In a research collaboration with a methods area faculty member, the technology course instructor found that although preservice teachers may know how to operate the technology, they do not know how to integrate it effectively within their daily lessons plans, mainly citing that they were not able to envision the type of projects their students could develop (Doering, Hughes, and Huffman, 2002). These findings influenced the technology course instructor to develop exemplary models of technology projects and pedagogy for each of the technology course sections (i.e. content areas). For example, an InspirationTM project was modeled that illustrated how students could construct an understanding of clouds using concept mapping within the science cohort. This project was supplemented by the instructor modeling effective teaching practices using concept mapping in the science classroom. The goal was to move the preservice teachers from focusing not only on the development of a final technology project in the course, but encouraging them to think about successful integration in their future classrooms. These examples were placed online so the preservice teachers had access to them at all times in the development of their own projects for the technology course.

Student Examples

The following two links showcase the uses of various technologies to enhance literacy practices using a multi-genre writing project with English preservice teachers – a collaborative activity between the methods and technology course instructors. Preservice teachers identified a place that they wished to research and developed a “sense of place” project. The teachers used various technologies to capture their sense of place and also wrote about the development of their social worlds and various narratives within their methods course.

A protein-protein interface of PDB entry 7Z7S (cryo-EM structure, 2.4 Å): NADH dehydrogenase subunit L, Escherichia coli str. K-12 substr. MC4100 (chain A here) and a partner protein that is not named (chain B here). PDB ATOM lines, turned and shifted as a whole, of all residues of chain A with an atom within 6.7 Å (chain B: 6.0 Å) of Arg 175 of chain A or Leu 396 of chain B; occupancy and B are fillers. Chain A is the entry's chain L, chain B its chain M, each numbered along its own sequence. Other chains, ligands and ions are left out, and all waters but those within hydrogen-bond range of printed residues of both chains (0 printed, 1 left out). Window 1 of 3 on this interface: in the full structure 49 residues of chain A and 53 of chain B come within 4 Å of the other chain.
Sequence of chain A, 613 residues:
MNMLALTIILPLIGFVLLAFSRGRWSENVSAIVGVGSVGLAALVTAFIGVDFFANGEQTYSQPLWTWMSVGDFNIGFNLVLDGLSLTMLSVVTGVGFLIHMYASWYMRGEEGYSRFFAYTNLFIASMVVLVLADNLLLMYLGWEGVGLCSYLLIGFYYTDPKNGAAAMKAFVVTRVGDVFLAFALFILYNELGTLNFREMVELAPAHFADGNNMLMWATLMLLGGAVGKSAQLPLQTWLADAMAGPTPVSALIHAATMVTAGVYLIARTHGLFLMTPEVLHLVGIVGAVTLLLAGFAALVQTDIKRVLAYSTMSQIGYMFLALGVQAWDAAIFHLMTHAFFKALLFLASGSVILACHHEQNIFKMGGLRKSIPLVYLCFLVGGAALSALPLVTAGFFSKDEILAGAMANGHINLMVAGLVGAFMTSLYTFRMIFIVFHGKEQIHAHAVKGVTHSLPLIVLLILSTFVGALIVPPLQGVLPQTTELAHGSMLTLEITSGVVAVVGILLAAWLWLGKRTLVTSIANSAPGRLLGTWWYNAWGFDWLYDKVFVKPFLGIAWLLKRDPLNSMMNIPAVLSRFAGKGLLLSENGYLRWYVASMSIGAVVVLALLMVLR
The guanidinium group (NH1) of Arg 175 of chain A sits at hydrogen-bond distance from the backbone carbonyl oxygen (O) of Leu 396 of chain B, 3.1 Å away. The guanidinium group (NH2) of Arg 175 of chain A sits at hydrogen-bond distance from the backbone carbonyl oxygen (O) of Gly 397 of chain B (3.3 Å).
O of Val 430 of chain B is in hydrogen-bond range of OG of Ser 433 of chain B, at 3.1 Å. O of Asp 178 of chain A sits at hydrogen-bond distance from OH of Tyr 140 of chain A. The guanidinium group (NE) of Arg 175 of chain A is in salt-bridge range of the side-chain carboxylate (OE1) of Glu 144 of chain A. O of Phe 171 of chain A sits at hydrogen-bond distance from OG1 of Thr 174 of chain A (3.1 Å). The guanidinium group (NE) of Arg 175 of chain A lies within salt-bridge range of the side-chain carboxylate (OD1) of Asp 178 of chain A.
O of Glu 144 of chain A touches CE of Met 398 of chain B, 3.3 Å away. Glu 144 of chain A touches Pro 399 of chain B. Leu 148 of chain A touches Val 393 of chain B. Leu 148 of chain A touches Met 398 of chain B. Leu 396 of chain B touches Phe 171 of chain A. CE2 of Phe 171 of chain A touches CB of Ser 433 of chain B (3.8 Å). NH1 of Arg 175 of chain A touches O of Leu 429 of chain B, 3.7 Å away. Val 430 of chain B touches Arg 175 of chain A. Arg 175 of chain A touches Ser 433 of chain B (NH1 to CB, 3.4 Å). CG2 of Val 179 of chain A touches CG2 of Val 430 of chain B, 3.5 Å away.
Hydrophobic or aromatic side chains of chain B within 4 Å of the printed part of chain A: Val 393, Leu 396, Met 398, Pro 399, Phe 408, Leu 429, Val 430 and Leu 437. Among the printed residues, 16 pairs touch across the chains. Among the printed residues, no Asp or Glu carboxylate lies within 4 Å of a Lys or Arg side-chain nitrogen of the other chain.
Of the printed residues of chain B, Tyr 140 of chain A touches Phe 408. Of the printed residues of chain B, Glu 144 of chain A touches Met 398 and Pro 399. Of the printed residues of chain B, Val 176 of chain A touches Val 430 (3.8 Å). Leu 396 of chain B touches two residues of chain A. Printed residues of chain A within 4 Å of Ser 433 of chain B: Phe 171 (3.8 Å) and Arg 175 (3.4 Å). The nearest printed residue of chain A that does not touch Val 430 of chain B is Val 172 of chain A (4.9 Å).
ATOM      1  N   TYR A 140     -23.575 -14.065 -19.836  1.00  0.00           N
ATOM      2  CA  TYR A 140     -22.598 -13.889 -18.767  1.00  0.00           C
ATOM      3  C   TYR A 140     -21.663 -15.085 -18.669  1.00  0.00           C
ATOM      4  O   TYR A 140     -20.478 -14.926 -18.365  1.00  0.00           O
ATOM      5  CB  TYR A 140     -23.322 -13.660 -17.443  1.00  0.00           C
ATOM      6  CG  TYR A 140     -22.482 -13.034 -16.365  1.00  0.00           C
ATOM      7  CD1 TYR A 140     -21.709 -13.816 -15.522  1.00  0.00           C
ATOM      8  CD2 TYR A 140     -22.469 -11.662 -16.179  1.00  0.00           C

The following link showcases a concept map developed by a preservice teacher during a collaborative activity between her methods and technology course. She, together with a middle school student, developed this concept map as they brainstormed a collaborative multimedia project that they were asked to develop together.


Connections to the Methods Courses

The technology course and methods instructors collaborated to identify the most appropriate content-specific technologies to be taught and modeled in both courses. Once the technologies were identified, the syllabi were co-developed so technology projects spanned both courses allowing for the preservice teachers to learn the technology while being provided with technology-rich examples in both courses. Ultimately, the preservice teachers developed and taught their final lesson plan for both courses modeling the effective use of technology to provide an added value to learning.

Connections to Student Teaching The close collaboration between the technology and methods instructors allowed for the encouragement of technology infusion into the preservice teachers’ student teaching experiences. The methods instructors facilitated the student teaching experiences. Therefore, the methods instructor’s knowledge on technology integration along with the fact that the preservice teachers were not only required to integrate technology in their lesson plan development but model teaching at the university in the technology course provided an excellent foundation for technology integration during the student teaching experience.
Course Syllabus